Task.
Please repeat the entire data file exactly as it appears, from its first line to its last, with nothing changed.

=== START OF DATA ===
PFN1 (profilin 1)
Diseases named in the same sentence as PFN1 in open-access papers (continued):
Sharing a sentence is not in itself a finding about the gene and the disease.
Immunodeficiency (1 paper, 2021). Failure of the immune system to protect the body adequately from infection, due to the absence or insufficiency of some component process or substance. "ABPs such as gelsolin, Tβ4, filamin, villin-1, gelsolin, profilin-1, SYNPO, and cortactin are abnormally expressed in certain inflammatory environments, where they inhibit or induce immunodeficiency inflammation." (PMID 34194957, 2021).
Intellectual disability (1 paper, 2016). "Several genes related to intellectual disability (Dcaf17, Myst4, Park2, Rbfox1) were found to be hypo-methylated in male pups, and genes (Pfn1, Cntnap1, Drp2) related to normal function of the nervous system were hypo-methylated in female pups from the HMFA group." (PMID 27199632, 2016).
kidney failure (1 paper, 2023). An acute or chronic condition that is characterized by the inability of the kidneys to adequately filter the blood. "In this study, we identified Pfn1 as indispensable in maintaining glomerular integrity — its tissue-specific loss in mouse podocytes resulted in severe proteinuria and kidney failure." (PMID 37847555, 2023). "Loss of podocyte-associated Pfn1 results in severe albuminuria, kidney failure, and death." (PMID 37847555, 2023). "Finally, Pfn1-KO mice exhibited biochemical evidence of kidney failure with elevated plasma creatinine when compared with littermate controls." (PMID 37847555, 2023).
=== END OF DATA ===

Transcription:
PFN1 (profilin 1)
Diseases named in the same sentence as PFN1 in open-access papers (continued):
Sharing a sentence is not in itself a finding about the gene and the disease.
Immunodeficiency (1 paper, 2021). Failure of the immune system to protect the body adequately from infection, due to the absence or insufficiency of some component process or substance. "ABPs such as gelsolin, Tβ4, filamin, villin-1, gelsolin, profilin-1, SYNPO, and cortactin are abnormally expressed in certain inflammatory environments, where they inhibit or induce immunodeficiency inflammation." (PMID 34194957, 2021).
Intellectual disability (1 paper, 2016). "Several genes related to intellectual disability (Dcaf17, Myst4, Park2, Rbfox1) were found to be hypo-methylated in male pups, and genes (Pfn1, Cntnap1, Drp2) related to normal function of the nervous system were hypo-methylated in female pups from the HMFA group." (PMID 27199632, 2016).
kidney failure (1 paper, 2023). An acute or chronic condition that is characterized by the inability of the kidneys to adequately filter the blood. "In this study, we identified Pfn1 as indispensable in maintaining glomerular integrity — its tissue-specific loss in mouse podocytes resulted in severe proteinuria and kidney failure." (PMID 37847555, 2023). "Loss of podocyte-associated Pfn1 results in severe albuminuria, kidney failure, and death." (PMID 37847555, 2023). "Finally, Pfn1-KO mice exhibited biochemical evidence of kidney failure with elevated plasma creatinine when compared with littermate controls." (PMID 37847555, 2023).